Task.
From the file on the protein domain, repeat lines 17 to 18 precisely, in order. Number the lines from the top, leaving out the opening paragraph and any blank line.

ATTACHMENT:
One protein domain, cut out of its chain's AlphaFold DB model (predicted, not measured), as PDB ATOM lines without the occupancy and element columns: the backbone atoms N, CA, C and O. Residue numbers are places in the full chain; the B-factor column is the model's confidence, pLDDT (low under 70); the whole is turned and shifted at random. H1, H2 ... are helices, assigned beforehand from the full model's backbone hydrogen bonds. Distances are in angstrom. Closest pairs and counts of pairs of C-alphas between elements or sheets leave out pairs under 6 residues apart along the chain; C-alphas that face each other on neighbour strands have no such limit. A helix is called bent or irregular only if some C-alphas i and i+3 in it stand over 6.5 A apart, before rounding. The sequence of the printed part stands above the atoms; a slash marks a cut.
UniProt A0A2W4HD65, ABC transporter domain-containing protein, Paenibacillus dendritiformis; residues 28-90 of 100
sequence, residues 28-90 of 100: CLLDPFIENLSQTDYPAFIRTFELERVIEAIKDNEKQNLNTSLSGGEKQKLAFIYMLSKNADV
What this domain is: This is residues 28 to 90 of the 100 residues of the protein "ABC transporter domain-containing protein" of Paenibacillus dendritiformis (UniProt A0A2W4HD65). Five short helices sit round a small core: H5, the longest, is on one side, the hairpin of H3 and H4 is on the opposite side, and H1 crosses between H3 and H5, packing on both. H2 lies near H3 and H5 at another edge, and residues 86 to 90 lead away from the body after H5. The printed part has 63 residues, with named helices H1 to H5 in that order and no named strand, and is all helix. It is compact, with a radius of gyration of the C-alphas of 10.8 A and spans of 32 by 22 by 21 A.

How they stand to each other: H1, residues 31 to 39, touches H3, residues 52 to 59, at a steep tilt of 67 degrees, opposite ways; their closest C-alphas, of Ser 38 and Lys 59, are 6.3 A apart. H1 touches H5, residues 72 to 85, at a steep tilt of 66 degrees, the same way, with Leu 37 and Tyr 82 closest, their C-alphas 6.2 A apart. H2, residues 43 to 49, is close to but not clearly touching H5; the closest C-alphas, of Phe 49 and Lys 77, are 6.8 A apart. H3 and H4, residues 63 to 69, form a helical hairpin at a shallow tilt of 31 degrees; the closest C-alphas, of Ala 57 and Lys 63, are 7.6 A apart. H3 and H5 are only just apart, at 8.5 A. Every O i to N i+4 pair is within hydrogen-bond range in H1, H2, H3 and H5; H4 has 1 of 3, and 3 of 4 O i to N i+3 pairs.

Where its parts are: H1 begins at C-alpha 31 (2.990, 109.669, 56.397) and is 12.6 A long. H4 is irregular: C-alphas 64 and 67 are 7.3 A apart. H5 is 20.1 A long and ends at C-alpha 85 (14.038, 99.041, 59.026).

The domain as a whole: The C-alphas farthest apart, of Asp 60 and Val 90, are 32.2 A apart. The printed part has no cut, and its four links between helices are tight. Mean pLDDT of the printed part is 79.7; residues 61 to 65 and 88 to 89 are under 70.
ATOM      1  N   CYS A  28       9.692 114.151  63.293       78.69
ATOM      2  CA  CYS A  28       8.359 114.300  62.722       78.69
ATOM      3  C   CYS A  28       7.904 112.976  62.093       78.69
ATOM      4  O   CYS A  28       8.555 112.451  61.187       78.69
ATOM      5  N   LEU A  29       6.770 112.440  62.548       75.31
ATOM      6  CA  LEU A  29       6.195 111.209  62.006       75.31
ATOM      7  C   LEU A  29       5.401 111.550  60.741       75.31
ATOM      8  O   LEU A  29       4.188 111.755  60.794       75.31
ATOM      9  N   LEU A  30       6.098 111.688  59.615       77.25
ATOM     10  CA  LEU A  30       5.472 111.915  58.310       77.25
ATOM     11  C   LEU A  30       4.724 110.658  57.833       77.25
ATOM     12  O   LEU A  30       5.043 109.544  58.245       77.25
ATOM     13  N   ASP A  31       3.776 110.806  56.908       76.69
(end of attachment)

ATOM     11  C   LEU A  30       4.724 110.658  57.833       77.25
ATOM     12  O   LEU A  30       5.043 109.544  58.245       77.25